Kevin Patton:                    So it could end up making you feel a lot better about a term that you ended up getting frustrated with, at least occasionally. And then save that reflection. It could be useful for maybe reading it again before the next course starts. So, let’s say you’re not teaching over the summer and you’re ready for that next course to start in the fall. Pull that out before it happens and look at that reflection and it’ll jog your memory a little bit. And it’ll get you thinking again and some new and better ideas might even pop up and it is also likely to have the effect of getting you enthused about or more enthused about starting that new course in the following fall term.

Kevin Patton:                    You might want to think about pulling it out at the end of the next course, when you’re doing your end of course review again later, go through all your old reflections or at least some of them. Flip through them and see. Are there trends that are going on there? Are there things that you’ve mastered that you were having issues with before in your teaching or with handling students or handling the content or whatever?

Kevin Patton:                    So you could make reading previous reflections part of your end of course review process. You might also want to actually document different experiments that you’ve tried, new things that you’ve tried in your course, and then right down whether they worked or not of course, so that you have that information. But what I’m getting at here in documenting them, is so that when it’s time to fill out your promotion paperwork or maybe someone has nominated you for an award and you have to submit some things that demonstrate that you’re an innovator in the classroom. Or maybe you’re applying for a different job within your school or at a different school and you’re going to want to have a record of that. Believe me, those things fall out of your memory over the years. So if you keep a record of, “Oh yeah. This year I tried having my students draw pictures in class. This term I tried using pretests for the first time. In this term, I tried partially flipping my class.” I mean, there’s all kinds of different things, large and small. And get the small things in there too, because, just because they’re small doesn’t mean they’re ineffective or they’re not important. They are. So make sure that you’re documenting them in case you need to know that later. Or sometimes you just need to know when it was you tried it, because you need to know the timing of it for some reason.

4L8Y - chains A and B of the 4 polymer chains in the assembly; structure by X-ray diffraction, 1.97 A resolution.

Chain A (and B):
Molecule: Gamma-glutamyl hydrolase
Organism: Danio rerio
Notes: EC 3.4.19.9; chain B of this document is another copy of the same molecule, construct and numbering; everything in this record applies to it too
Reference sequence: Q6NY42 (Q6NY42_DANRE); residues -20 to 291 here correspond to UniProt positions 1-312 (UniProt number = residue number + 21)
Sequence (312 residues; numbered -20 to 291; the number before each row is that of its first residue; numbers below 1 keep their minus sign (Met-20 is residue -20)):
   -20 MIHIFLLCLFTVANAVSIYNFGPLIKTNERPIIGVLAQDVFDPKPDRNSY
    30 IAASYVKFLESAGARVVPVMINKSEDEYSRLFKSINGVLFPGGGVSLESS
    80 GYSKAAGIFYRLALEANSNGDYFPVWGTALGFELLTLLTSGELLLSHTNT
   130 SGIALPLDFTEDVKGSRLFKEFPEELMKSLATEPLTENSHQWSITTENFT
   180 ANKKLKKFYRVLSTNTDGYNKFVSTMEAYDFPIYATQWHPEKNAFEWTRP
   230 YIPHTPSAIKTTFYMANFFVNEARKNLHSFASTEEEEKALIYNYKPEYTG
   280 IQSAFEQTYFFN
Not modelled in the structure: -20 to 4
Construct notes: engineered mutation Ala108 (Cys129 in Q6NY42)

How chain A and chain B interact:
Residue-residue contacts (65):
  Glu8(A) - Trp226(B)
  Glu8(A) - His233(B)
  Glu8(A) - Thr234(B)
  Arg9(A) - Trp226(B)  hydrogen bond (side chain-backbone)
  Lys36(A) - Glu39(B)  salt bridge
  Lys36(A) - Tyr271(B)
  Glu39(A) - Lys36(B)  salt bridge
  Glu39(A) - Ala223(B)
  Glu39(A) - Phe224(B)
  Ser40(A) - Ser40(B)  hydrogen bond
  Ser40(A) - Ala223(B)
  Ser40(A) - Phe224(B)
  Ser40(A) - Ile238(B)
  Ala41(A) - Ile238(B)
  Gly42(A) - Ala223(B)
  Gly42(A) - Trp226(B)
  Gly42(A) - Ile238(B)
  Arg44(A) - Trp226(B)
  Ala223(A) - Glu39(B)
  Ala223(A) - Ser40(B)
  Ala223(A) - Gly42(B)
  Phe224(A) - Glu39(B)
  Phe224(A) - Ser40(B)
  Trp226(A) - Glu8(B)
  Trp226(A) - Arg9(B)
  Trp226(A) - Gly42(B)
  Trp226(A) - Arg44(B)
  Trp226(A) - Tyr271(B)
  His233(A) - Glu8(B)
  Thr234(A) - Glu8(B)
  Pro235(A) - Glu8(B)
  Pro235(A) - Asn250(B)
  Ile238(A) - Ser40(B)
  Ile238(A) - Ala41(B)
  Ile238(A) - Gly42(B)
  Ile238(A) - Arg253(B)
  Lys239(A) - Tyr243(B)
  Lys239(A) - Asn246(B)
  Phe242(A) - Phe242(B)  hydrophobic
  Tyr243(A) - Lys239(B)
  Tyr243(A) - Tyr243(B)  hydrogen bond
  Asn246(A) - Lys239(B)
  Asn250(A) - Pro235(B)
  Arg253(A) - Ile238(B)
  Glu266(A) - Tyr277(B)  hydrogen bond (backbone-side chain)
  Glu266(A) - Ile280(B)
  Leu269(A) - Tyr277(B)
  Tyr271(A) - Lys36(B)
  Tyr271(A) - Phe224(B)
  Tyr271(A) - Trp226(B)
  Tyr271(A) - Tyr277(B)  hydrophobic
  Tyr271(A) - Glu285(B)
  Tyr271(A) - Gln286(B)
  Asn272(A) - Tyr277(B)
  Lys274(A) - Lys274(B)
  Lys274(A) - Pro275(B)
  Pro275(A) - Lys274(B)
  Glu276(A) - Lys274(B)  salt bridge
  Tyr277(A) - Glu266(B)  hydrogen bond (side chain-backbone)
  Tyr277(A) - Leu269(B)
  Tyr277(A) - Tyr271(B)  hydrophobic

Kevin Patton:                    And occasionally we’re asked to share with our peers. Maybe informally at a department meeting, someone will say, “Well, you tried that before Kevin. Didn’t you? Do you remember how that went for you?” And I might need to go back and jog my memory a little bit. But I’ll have documented it. I’ll have written it down so I will be able to maybe even do a presentation. But if not, at least have a conversation with the folks and tell them what I did and how I did it and how it worked out for me and what my impressions were and what I might do differently next time. Or you might be asked to do a formal presentation. Occasionally at my schools, I’m asked to do a presentation for other faculty. I’m occasionally asked to do presentations at other schools, by my friends and colleagues in other schools and in associations and so on. You might need, in order to get travel funds, you might need to do a presentation at a conference you want to go to. And you’re thinking to yourself, “What can I do? What can I do?” Well, go through these records that you’ve been keeping for a lot of the different innovations that you’ve tried and so on and an idea might strike your memory.

Kevin Patton:                    And you want to keep all that documentation for someday when you write your memoirs. My friends over in our English department tell me that memoirs are hot these days in the literature realm. So, your memoirs of years as an A&P teacher might be something that you want to do later on. And you’re going to have all the records you need. That’s probably one of the hardest things about writing memoirs is remembering all that stuff and when it happened and what exactly happened.